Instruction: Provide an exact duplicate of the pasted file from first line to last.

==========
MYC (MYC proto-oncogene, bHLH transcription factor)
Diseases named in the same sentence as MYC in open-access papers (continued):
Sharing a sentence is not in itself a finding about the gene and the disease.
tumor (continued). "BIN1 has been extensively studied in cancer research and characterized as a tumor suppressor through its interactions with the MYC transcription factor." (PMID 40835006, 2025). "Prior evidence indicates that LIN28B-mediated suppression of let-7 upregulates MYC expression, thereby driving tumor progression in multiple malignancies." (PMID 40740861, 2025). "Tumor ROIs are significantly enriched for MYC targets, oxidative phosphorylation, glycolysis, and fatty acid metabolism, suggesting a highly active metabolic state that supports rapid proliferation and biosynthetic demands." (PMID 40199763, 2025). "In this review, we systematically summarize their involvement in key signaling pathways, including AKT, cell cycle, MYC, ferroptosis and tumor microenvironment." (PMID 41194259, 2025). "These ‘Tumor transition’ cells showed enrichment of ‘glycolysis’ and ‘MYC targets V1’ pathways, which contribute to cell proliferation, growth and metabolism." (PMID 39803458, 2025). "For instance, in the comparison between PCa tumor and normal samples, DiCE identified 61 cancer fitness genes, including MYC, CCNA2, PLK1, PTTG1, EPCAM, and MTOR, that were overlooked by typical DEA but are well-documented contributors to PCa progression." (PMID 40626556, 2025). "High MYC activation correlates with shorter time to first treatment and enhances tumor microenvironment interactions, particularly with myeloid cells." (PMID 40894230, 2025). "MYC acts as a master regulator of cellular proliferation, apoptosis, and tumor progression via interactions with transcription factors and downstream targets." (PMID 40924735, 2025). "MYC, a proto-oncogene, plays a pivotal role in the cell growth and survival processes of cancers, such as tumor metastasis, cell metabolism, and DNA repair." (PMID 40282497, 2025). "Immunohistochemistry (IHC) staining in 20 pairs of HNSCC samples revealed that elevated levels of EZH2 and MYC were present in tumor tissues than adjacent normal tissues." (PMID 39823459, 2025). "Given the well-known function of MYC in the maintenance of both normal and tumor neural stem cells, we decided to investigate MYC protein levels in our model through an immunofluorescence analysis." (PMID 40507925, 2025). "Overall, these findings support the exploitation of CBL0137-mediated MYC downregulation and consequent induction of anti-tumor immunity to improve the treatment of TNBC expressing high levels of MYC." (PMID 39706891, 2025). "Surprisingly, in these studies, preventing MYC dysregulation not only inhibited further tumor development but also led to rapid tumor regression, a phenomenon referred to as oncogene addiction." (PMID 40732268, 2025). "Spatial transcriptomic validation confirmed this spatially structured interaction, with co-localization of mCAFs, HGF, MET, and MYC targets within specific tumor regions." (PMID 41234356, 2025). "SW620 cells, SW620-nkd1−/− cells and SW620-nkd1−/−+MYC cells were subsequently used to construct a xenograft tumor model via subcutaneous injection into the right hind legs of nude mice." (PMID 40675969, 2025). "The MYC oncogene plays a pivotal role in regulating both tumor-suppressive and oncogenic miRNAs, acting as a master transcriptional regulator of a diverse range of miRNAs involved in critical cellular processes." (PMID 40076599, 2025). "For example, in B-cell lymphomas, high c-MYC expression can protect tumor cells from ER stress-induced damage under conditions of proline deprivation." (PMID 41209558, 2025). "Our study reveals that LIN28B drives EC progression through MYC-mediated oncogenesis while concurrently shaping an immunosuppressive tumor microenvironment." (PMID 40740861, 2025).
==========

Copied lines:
MYC (MYC proto-oncogene, bHLH transcription factor)
Diseases named in the same sentence as MYC in open-access papers (continued):
Sharing a sentence is not in itself a finding about the gene and the disease.
tumor (continued). "BIN1 has been extensively studied in cancer research and characterized as a tumor suppressor through its interactions with the MYC transcription factor." (PMID 40835006, 2025). "Prior evidence indicates that LIN28B-mediated suppression of let-7 upregulates MYC expression, thereby driving tumor progression in multiple malignancies." (PMID 40740861, 2025). "Tumor ROIs are significantly enriched for MYC targets, oxidative phosphorylation, glycolysis, and fatty acid metabolism, suggesting a highly active metabolic state that supports rapid proliferation and biosynthetic demands." (PMID 40199763, 2025). "In this review, we systematically summarize their involvement in key signaling pathways, including AKT, cell cycle, MYC, ferroptosis and tumor microenvironment." (PMID 41194259, 2025). "These ‘Tumor transition’ cells showed enrichment of ‘glycolysis’ and ‘MYC targets V1’ pathways, which contribute to cell proliferation, growth and metabolism." (PMID 39803458, 2025). "For instance, in the comparison between PCa tumor and normal samples, DiCE identified 61 cancer fitness genes, including MYC, CCNA2, PLK1, PTTG1, EPCAM, and MTOR, that were overlooked by typical DEA but are well-documented contributors to PCa progression." (PMID 40626556, 2025). "High MYC activation correlates with shorter time to first treatment and enhances tumor microenvironment interactions, particularly with myeloid cells." (PMID 40894230, 2025). "MYC acts as a master regulator of cellular proliferation, apoptosis, and tumor progression via interactions with transcription factors and downstream targets." (PMID 40924735, 2025). "MYC, a proto-oncogene, plays a pivotal role in the cell growth and survival processes of cancers, such as tumor metastasis, cell metabolism, and DNA repair." (PMID 40282497, 2025). "Immunohistochemistry (IHC) staining in 20 pairs of HNSCC samples revealed that elevated levels of EZH2 and MYC were present in tumor tissues than adjacent normal tissues." (PMID 39823459, 2025). "Given the well-known function of MYC in the maintenance of both normal and tumor neural stem cells, we decided to investigate MYC protein levels in our model through an immunofluorescence analysis." (PMID 40507925, 2025). "Overall, these findings support the exploitation of CBL0137-mediated MYC downregulation and consequent induction of anti-tumor immunity to improve the treatment of TNBC expressing high levels of MYC." (PMID 39706891, 2025). "Surprisingly, in these studies, preventing MYC dysregulation not only inhibited further tumor development but also led to rapid tumor regression, a phenomenon referred to as oncogene addiction." (PMID 40732268, 2025). "Spatial transcriptomic validation confirmed this spatially structured interaction, with co-localization of mCAFs, HGF, MET, and MYC targets within specific tumor regions." (PMID 41234356, 2025). "SW620 cells, SW620-nkd1−/− cells and SW620-nkd1−/−+MYC cells were subsequently used to construct a xenograft tumor model via subcutaneous injection into the right hind legs of nude mice." (PMID 40675969, 2025). "The MYC oncogene plays a pivotal role in regulating both tumor-suppressive and oncogenic miRNAs, acting as a master transcriptional regulator of a diverse range of miRNAs involved in critical cellular processes." (PMID 40076599, 2025). "For example, in B-cell lymphomas, high c-MYC expression can protect tumor cells from ER stress-induced damage under conditions of proline deprivation." (PMID 41209558, 2025). "Our study reveals that LIN28B drives EC progression through MYC-mediated oncogenesis while concurrently shaping an immunosuppressive tumor microenvironment." (PMID 40740861, 2025).